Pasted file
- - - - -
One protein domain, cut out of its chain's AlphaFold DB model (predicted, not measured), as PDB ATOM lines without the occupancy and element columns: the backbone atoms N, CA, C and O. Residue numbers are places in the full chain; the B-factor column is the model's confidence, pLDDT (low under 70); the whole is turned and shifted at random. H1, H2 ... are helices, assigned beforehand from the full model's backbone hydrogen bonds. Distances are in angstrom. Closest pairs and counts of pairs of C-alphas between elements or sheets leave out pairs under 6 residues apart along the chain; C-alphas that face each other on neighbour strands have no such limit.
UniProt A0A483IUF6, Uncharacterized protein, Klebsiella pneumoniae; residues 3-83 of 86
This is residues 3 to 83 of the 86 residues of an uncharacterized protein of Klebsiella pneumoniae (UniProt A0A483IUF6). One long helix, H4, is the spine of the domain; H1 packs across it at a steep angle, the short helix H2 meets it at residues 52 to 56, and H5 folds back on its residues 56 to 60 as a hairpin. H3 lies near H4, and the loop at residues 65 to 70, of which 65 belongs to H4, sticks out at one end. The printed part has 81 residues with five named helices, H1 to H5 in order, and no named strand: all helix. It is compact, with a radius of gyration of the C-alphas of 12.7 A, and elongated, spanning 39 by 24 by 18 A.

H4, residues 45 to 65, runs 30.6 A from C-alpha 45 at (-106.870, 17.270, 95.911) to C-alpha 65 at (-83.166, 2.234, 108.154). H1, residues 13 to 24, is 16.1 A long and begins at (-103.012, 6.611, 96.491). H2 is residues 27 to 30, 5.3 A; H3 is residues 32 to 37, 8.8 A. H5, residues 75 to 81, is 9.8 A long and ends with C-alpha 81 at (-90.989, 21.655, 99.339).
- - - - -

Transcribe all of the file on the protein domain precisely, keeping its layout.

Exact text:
One protein domain, cut out of its chain's AlphaFold DB model (predicted, not measured), as PDB ATOM lines without the occupancy and element columns: the backbone atoms N, CA, C and O. Residue numbers are places in the full chain; the B-factor column is the model's confidence, pLDDT (low under 70); the whole is turned and shifted at random. H1, H2 ... are helices, assigned beforehand from the full model's backbone hydrogen bonds. Distances are in angstrom. Closest pairs and counts of pairs of C-alphas between elements or sheets leave out pairs under 6 residues apart along the chain; C-alphas that face each other on neighbour strands have no such limit.
UniProt A0A483IUF6, Uncharacterized protein, Klebsiella pneumoniae; residues 3-83 of 86
This is residues 3 to 83 of the 86 residues of an uncharacterized protein of Klebsiella pneumoniae (UniProt A0A483IUF6). One long helix, H4, is the spine of the domain; H1 packs across it at a steep angle, the short helix H2 meets it at residues 52 to 56, and H5 folds back on its residues 56 to 60 as a hairpin. H3 lies near H4, and the loop at residues 65 to 70, of which 65 belongs to H4, sticks out at one end. The printed part has 81 residues with five named helices, H1 to H5 in order, and no named strand: all helix. It is compact, with a radius of gyration of the C-alphas of 12.7 A, and elongated, spanning 39 by 24 by 18 A.

H4, residues 45 to 65, runs 30.6 A from C-alpha 45 at (-106.870, 17.270, 95.911) to C-alpha 65 at (-83.166, 2.234, 108.154). H1, residues 13 to 24, is 16.1 A long and begins at (-103.012, 6.611, 96.491). H2 is residues 27 to 30, 5.3 A; H3 is residues 32 to 37, 8.8 A. H5, residues 75 to 81, is 9.8 A long and ends with C-alpha 81 at (-90.989, 21.655, 99.339).